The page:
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Continental is using a new information portal to provide fleets in the transport and logistics industry with extensive information on how to prepare for the European Union (EU) Taxonomy.
The EU Taxonomy is a classification system designed to direct orders and investment into environment-friendly, sustainable economic activities.
Under the provisions of the Green Deal and as part of its “action plan on financing sustainable growth”, the EU has introduced a classification system for sustainable economic activities. The EU Taxonomy serves to help investors make decisions and in so doing direct investments towards activities that can be considered environmentally sustainable. This should then encourage companies in the EU to make their economic activities increasingly sustainable.
The classification system allows business activities to be evaluated in terms of their environmental impact, thereby creating incentives for companies to keep reducing any negative impacts that their activity has on the environment and climate.
The Taxonomy also facilitates transparency in the industry, enabling customers to make comparisons and obtain products and services from companies who actively contribute to meeting climate goals, for example. Financiers wishing to invest in firms benefit in a similar way.
The Taxonomy sets out a total of 6 environmental objectives and identifies economic activities that contribute significantly to attaining them. For companies in the transport and logistics industry, who are also covered by the regulation, climate action and the reduction of carbon emissions are particularly important objectives.
After all, according to the European Union’s statistical office Eurostat, the transport sector is responsible for around a quarter of the total of around 3,54 billion metric tons of CO2-equivalent emissions generated in the EU (as of 2021). Road transport accounts for 740 million metric tons of CO2 and trucks and buses for 207 million metric tons.
Companies are able to adopt a variety of measures to shrink the carbon footprint of their economic activity. These include investing in low-emission or zero-emission drive systems as well as improving the energy efficiency of vehicles by fitting energy-efficient tires.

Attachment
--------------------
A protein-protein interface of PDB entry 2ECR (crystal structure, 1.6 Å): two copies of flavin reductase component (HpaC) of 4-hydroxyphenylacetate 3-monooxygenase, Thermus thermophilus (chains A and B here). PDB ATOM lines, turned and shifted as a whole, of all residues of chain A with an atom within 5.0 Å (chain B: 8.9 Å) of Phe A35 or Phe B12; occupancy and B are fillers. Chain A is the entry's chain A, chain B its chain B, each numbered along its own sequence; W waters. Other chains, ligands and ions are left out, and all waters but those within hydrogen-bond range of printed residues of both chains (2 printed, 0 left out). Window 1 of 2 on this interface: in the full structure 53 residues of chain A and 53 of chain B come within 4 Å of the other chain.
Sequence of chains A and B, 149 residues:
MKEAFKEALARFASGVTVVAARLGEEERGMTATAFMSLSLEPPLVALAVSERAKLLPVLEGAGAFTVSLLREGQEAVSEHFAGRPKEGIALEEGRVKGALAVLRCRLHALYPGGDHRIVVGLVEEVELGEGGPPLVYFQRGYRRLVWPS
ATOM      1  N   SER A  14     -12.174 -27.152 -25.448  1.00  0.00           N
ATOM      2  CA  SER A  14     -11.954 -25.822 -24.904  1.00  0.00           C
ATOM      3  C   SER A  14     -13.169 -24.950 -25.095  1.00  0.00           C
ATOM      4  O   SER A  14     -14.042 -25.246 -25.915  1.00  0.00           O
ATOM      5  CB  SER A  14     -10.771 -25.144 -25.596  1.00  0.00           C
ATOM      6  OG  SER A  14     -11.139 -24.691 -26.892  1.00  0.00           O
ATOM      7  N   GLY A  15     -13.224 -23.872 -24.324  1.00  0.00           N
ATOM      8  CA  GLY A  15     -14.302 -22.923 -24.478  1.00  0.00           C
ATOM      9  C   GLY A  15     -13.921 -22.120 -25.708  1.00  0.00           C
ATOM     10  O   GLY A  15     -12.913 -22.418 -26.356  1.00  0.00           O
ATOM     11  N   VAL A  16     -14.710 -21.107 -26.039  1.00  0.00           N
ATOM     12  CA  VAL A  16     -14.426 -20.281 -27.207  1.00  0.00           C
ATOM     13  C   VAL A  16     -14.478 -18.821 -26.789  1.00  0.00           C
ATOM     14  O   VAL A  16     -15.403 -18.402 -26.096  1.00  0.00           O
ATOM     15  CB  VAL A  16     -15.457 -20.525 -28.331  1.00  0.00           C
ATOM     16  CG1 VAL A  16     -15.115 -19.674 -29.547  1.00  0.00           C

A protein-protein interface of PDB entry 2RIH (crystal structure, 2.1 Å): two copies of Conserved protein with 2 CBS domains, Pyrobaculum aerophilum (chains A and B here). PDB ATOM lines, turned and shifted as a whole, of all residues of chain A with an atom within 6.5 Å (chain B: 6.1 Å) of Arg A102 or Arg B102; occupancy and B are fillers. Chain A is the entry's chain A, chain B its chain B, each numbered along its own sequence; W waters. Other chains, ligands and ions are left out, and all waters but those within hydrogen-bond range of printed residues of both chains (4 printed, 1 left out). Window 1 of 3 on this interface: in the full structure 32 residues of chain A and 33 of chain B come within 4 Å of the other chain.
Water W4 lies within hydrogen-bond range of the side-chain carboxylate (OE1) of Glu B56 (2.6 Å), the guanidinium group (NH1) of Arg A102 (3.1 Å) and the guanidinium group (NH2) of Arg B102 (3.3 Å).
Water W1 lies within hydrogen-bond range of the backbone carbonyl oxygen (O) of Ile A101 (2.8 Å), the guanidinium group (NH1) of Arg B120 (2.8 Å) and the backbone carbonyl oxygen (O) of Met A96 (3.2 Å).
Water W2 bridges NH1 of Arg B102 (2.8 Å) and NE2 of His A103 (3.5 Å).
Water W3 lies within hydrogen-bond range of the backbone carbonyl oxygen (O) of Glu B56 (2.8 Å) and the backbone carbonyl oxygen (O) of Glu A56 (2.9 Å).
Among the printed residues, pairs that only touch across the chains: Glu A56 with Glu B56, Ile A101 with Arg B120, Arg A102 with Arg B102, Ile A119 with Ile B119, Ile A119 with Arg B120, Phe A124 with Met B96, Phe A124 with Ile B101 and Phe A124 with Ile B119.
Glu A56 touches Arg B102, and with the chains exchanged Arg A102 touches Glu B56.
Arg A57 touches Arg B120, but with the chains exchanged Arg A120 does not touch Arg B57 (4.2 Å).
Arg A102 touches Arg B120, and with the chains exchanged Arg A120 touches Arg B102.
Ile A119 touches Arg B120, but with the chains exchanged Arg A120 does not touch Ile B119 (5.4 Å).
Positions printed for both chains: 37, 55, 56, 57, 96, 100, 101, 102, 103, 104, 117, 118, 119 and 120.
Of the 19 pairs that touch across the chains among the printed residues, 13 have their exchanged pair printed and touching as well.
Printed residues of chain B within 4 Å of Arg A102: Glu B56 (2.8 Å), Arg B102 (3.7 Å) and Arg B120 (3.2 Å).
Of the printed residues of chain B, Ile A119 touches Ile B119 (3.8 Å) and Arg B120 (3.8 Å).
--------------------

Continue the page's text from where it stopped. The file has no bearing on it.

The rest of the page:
The EU tire label indicates which products are deemed to be Taxonomy-compliant. They must be rated in the 2 best classes/the best class for rolling resistance and external noise in which there is more than one model of tire already available on the market (according to the EPREL produc base).
In line with the company’s Lowest Overall Driving Costs (LODC) consultancy approach, Continental is providing all transportation fleets with information on how to get ready for the Taxonomy requirements and featuring reports on the classification system’s ongoing development. In addition, Continental’s customer advisors will be giving fleet operators personalized advice on which products meet the regulation’s requirements.
The Taxonomy is being implemented gradually. Reporting is still only voluntary for many companies. However, many companies in the logistics industry have already started to report in accordance with the guidelines. The reporting obligation will extend to more and more companies from 2025, and we can expect the regulations to continue evolving.
Transport companies who get their vehicle fleet ready for the future now in accordance with the Taxonomy’s provisions are able to use their fleet’s reduced carbon footprint as a selling point with clients. This is particularly relevant when dealing with clients who, due to their size, are already obliged to carry out the reporting required for the Taxonomy.
So, although implementation of the EU Taxonomy initially poses a challenge for companies in the transport segment, it also offers them an opportunity to set themselves apart from their competitors. Plus, investment in the energy efficiency of vehicles will generally pay for itself, as their lower fuel/energy consumption will also reduce vehicle operating costs. Tires play a significant role here: the operational costs of a fleet that are impacted by tires amount to 50% of the total costs of the fleet.